The last part of episode 29, we did it all backwards, and Mike was our coach.
AH: Apart from acting in Twin Peaks, you were also a part of Twin Peaks: Fire Walk with Me. Why do you think that many people (including critics and fans) didn’t like Fire Walk with Me, and why do you think that the ratings of Twin Peaks dropped during the second season?
CS: To me it was clear that the ratings dropped because the network changed when it was aired from Thursday to Saturday night – a night where people didn’t like to be home. And this was a time, mind you, where many people did not have video recorders.
Re-scheduling Twin Peaks, I think, destroyed the Thursday ritual of getting coffee and pie. The network was very nervous about the show because it was completely alien to them, and they had no control over it. A part is that it got kind of neglected or even sabotaged by the network.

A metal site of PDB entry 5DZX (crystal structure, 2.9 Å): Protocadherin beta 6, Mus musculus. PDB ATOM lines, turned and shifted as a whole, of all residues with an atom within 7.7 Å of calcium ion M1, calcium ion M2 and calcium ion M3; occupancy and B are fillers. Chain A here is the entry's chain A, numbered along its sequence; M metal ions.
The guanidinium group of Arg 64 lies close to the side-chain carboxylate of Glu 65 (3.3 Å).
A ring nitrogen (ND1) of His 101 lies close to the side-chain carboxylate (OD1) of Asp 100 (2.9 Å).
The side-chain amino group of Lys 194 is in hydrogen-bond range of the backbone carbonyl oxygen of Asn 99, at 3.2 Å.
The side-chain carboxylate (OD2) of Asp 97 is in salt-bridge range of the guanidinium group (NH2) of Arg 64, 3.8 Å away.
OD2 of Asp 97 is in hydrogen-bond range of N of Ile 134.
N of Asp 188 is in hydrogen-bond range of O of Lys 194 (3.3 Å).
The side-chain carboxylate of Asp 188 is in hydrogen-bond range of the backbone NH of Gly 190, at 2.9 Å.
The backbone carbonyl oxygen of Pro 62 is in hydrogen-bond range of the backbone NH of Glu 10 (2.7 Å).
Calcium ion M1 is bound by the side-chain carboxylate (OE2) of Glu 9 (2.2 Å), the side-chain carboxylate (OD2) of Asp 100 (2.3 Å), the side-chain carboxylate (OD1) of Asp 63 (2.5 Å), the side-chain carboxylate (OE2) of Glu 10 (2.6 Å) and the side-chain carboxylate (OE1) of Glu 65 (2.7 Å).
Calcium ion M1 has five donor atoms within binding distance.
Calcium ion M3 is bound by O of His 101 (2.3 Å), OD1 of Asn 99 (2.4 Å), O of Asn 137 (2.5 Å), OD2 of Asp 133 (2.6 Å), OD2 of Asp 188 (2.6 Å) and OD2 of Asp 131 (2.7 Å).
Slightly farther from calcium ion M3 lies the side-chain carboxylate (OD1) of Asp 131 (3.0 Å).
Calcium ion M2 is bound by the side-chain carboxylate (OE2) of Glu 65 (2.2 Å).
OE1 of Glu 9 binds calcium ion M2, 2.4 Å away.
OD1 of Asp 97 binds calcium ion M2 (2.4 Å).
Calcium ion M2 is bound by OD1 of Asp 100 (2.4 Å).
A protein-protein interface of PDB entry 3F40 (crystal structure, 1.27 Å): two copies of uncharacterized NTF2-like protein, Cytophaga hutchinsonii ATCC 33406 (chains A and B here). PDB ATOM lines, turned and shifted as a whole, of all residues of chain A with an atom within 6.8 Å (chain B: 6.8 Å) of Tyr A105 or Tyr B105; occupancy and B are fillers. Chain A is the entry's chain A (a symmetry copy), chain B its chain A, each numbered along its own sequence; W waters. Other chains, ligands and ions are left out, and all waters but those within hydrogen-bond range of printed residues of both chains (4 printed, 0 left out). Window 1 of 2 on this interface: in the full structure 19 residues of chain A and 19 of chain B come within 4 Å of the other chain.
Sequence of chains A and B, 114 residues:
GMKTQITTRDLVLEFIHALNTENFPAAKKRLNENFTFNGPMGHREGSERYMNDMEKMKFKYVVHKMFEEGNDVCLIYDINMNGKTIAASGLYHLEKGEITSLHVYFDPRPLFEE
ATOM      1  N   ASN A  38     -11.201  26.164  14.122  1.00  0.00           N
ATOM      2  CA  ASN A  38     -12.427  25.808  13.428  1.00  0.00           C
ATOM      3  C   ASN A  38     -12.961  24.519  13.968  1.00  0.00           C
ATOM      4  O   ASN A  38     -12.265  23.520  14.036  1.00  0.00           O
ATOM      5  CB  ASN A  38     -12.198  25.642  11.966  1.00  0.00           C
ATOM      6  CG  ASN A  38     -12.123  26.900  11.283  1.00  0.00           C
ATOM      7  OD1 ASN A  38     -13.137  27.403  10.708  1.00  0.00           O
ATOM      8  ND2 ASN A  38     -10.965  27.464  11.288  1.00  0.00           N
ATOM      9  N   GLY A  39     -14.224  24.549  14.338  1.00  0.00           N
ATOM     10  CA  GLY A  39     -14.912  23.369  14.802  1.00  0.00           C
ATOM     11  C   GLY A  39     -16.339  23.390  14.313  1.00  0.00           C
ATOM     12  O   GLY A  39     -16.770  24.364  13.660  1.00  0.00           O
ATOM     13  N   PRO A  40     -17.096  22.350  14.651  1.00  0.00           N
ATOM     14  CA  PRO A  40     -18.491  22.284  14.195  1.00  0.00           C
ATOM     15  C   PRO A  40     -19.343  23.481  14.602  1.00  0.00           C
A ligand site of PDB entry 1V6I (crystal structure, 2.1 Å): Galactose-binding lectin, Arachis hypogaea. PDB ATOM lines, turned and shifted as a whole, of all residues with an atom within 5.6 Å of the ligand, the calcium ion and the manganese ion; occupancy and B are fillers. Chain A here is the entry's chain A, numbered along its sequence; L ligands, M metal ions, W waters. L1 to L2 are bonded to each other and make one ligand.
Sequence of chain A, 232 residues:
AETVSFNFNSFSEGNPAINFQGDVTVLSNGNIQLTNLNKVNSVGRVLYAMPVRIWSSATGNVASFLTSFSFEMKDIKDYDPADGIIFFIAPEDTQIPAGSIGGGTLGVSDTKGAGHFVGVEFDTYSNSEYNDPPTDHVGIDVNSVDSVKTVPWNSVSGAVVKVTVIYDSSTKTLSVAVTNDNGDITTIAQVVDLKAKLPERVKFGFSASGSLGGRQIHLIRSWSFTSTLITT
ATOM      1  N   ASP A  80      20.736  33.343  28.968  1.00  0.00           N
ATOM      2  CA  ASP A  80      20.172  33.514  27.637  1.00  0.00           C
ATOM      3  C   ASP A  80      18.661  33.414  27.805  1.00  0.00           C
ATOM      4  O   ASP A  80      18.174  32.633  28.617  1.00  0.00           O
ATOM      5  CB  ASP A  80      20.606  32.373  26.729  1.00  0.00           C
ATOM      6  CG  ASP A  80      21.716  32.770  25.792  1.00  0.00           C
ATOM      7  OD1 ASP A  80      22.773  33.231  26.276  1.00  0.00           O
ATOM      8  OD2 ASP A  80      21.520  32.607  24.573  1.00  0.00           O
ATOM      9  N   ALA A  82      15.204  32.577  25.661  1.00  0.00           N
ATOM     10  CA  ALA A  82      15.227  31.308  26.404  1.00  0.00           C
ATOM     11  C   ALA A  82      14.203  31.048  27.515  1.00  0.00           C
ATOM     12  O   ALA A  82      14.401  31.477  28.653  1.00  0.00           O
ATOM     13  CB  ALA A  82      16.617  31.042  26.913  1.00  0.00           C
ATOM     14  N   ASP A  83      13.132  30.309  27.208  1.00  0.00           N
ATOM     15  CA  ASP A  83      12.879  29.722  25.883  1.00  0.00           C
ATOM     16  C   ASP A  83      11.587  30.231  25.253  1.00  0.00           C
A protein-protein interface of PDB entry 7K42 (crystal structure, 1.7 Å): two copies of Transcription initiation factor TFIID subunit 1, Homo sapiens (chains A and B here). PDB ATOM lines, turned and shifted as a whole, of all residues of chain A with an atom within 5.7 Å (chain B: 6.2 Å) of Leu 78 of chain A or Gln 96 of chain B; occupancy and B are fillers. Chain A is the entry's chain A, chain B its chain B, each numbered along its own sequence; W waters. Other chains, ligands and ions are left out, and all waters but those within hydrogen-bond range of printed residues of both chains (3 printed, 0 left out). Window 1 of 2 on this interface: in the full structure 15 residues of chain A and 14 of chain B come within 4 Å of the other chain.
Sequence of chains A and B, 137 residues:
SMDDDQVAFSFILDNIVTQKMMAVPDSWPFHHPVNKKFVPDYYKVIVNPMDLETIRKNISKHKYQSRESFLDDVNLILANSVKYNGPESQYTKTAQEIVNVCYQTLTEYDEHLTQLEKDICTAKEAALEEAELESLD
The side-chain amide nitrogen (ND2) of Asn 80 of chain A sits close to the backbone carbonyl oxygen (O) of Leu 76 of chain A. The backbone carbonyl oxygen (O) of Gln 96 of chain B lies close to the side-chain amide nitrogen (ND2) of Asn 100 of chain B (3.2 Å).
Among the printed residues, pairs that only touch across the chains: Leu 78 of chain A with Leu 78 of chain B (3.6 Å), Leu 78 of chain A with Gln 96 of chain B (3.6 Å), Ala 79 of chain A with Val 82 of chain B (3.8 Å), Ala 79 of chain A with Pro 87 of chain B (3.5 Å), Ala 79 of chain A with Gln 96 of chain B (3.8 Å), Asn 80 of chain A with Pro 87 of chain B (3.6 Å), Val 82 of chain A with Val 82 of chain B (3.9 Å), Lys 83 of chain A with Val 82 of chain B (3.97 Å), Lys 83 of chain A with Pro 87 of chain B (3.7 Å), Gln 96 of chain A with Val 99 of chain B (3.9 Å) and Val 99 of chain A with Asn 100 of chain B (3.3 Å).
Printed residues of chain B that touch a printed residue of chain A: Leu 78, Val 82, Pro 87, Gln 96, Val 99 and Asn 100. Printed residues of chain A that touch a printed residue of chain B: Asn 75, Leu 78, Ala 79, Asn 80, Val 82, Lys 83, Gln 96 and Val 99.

To me, Twin Peaks: Fire Walk with Me is much darker than Twin Peaks, and Blue Velvet, to me, is much more closely related to Twin Peaks.
AH: Which role has Twin Peaks and Fire Walk with Me had for your career, and why do you think that the world of Twin Peaks continues to attract new audiences and cult-followers year after year?
CS: It didn’t do anything for my career. People in Hollywood – producers, studios, casting directors – were not that crazy about the show. It wasn’t part of Hollywood, so it didn’t really get any roles on account of Twin Peaks”. But in Europe it had a surprisingly huge following, also in Spain and Italy, which is surprising to me. In 1993, I was doing two movies in Romania. They had just gotten rid of Ceausescu, but the country was still traumatized. One of the first shows on TV was Twin Peaks, and that to them reflected how they lived under Ceausescu, where nothing made sense.